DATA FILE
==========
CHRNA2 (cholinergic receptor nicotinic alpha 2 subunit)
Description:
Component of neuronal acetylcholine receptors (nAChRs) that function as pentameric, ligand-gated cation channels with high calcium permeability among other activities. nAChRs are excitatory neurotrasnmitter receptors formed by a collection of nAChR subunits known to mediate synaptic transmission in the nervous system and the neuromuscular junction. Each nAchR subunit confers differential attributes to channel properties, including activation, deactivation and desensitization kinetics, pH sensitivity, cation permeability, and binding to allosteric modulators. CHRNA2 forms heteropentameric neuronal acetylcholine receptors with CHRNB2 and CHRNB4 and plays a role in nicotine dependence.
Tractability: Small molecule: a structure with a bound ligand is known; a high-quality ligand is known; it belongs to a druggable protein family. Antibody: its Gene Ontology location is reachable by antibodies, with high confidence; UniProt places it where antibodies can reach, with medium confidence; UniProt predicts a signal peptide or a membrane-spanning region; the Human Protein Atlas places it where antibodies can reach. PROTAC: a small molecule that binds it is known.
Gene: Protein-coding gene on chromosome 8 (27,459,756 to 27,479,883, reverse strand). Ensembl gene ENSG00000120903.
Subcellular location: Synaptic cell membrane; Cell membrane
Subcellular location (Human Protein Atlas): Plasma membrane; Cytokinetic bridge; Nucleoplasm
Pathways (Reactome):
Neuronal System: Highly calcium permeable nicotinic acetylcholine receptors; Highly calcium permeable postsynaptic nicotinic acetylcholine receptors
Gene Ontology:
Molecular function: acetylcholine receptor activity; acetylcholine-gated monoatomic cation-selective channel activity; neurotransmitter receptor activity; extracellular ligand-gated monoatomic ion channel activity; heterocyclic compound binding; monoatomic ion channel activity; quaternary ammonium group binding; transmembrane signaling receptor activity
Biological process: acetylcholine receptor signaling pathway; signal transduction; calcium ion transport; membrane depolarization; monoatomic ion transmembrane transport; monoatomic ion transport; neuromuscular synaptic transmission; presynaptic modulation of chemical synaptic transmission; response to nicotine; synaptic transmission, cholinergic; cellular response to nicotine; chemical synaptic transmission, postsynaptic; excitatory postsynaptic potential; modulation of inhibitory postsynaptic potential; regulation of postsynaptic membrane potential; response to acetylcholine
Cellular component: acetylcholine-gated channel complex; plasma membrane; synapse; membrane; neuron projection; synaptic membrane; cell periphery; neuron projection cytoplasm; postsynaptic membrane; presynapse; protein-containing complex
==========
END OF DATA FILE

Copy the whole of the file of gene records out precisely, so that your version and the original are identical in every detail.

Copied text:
CHRNA2 (cholinergic receptor nicotinic alpha 2 subunit)
Description:
Component of neuronal acetylcholine receptors (nAChRs) that function as pentameric, ligand-gated cation channels with high calcium permeability among other activities. nAChRs are excitatory neurotrasnmitter receptors formed by a collection of nAChR subunits known to mediate synaptic transmission in the nervous system and the neuromuscular junction. Each nAchR subunit confers differential attributes to channel properties, including activation, deactivation and desensitization kinetics, pH sensitivity, cation permeability, and binding to allosteric modulators. CHRNA2 forms heteropentameric neuronal acetylcholine receptors with CHRNB2 and CHRNB4 and plays a role in nicotine dependence.
Tractability: Small molecule: a structure with a bound ligand is known; a high-quality ligand is known; it belongs to a druggable protein family. Antibody: its Gene Ontology location is reachable by antibodies, with high confidence; UniProt places it where antibodies can reach, with medium confidence; UniProt predicts a signal peptide or a membrane-spanning region; the Human Protein Atlas places it where antibodies can reach. PROTAC: a small molecule that binds it is known.
Gene: Protein-coding gene on chromosome 8 (27,459,756 to 27,479,883, reverse strand). Ensembl gene ENSG00000120903.
Subcellular location: Synaptic cell membrane; Cell membrane
Subcellular location (Human Protein Atlas): Plasma membrane; Cytokinetic bridge; Nucleoplasm
Pathways (Reactome):
Neuronal System: Highly calcium permeable nicotinic acetylcholine receptors; Highly calcium permeable postsynaptic nicotinic acetylcholine receptors
Gene Ontology:
Molecular function: acetylcholine receptor activity; acetylcholine-gated monoatomic cation-selective channel activity; neurotransmitter receptor activity; extracellular ligand-gated monoatomic ion channel activity; heterocyclic compound binding; monoatomic ion channel activity; quaternary ammonium group binding; transmembrane signaling receptor activity
Biological process: acetylcholine receptor signaling pathway; signal transduction; calcium ion transport; membrane depolarization; monoatomic ion transmembrane transport; monoatomic ion transport; neuromuscular synaptic transmission; presynaptic modulation of chemical synaptic transmission; response to nicotine; synaptic transmission, cholinergic; cellular response to nicotine; chemical synaptic transmission, postsynaptic; excitatory postsynaptic potential; modulation of inhibitory postsynaptic potential; regulation of postsynaptic membrane potential; response to acetylcholine
Cellular component: acetylcholine-gated channel complex; plasma membrane; synapse; membrane; neuron projection; synaptic membrane; cell periphery; neuron projection cytoplasm; postsynaptic membrane; presynapse; protein-containing complex